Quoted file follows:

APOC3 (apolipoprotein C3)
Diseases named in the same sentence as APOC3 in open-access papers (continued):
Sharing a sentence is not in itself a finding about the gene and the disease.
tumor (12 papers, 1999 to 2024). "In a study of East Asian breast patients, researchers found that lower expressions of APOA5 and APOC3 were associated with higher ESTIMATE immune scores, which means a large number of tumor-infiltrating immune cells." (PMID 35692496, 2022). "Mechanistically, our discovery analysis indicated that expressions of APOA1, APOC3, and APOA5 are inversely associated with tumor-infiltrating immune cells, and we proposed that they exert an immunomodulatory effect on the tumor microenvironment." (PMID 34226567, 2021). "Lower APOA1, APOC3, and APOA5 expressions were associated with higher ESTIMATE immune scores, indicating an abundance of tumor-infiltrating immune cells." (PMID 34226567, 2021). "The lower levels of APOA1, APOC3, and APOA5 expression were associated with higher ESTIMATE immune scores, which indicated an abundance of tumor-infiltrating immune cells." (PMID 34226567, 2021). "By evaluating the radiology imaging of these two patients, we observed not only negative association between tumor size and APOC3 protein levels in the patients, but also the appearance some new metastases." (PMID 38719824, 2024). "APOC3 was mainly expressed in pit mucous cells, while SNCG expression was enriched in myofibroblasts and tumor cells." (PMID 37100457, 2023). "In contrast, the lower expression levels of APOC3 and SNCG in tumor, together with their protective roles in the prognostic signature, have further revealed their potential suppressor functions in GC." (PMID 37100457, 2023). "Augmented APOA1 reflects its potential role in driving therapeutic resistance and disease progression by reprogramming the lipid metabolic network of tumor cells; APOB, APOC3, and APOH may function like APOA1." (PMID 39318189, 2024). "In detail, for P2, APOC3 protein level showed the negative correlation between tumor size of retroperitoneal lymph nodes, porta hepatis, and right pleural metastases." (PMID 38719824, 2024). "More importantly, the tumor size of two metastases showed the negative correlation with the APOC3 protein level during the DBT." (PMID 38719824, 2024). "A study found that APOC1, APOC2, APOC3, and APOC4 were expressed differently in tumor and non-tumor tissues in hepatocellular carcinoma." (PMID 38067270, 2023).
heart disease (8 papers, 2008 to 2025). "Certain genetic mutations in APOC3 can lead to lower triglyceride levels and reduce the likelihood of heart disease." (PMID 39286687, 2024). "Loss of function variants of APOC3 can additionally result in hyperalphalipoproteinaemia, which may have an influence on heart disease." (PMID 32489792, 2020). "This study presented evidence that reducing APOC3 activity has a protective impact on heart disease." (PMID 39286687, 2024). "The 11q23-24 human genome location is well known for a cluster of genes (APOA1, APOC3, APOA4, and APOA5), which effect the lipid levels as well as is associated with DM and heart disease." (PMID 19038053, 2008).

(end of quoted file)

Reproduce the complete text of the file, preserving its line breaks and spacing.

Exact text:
APOC3 (apolipoprotein C3)
Diseases named in the same sentence as APOC3 in open-access papers (continued):
Sharing a sentence is not in itself a finding about the gene and the disease.
tumor (12 papers, 1999 to 2024). "In a study of East Asian breast patients, researchers found that lower expressions of APOA5 and APOC3 were associated with higher ESTIMATE immune scores, which means a large number of tumor-infiltrating immune cells." (PMID 35692496, 2022). "Mechanistically, our discovery analysis indicated that expressions of APOA1, APOC3, and APOA5 are inversely associated with tumor-infiltrating immune cells, and we proposed that they exert an immunomodulatory effect on the tumor microenvironment." (PMID 34226567, 2021). "Lower APOA1, APOC3, and APOA5 expressions were associated with higher ESTIMATE immune scores, indicating an abundance of tumor-infiltrating immune cells." (PMID 34226567, 2021). "The lower levels of APOA1, APOC3, and APOA5 expression were associated with higher ESTIMATE immune scores, which indicated an abundance of tumor-infiltrating immune cells." (PMID 34226567, 2021). "By evaluating the radiology imaging of these two patients, we observed not only negative association between tumor size and APOC3 protein levels in the patients, but also the appearance some new metastases." (PMID 38719824, 2024). "APOC3 was mainly expressed in pit mucous cells, while SNCG expression was enriched in myofibroblasts and tumor cells." (PMID 37100457, 2023). "In contrast, the lower expression levels of APOC3 and SNCG in tumor, together with their protective roles in the prognostic signature, have further revealed their potential suppressor functions in GC." (PMID 37100457, 2023). "Augmented APOA1 reflects its potential role in driving therapeutic resistance and disease progression by reprogramming the lipid metabolic network of tumor cells; APOB, APOC3, and APOH may function like APOA1." (PMID 39318189, 2024). "In detail, for P2, APOC3 protein level showed the negative correlation between tumor size of retroperitoneal lymph nodes, porta hepatis, and right pleural metastases." (PMID 38719824, 2024). "More importantly, the tumor size of two metastases showed the negative correlation with the APOC3 protein level during the DBT." (PMID 38719824, 2024). "A study found that APOC1, APOC2, APOC3, and APOC4 were expressed differently in tumor and non-tumor tissues in hepatocellular carcinoma." (PMID 38067270, 2023).
heart disease (8 papers, 2008 to 2025). "Certain genetic mutations in APOC3 can lead to lower triglyceride levels and reduce the likelihood of heart disease." (PMID 39286687, 2024). "Loss of function variants of APOC3 can additionally result in hyperalphalipoproteinaemia, which may have an influence on heart disease." (PMID 32489792, 2020). "This study presented evidence that reducing APOC3 activity has a protective impact on heart disease." (PMID 39286687, 2024). "The 11q23-24 human genome location is well known for a cluster of genes (APOA1, APOC3, APOA4, and APOA5), which effect the lipid levels as well as is associated with DM and heart disease." (PMID 19038053, 2008).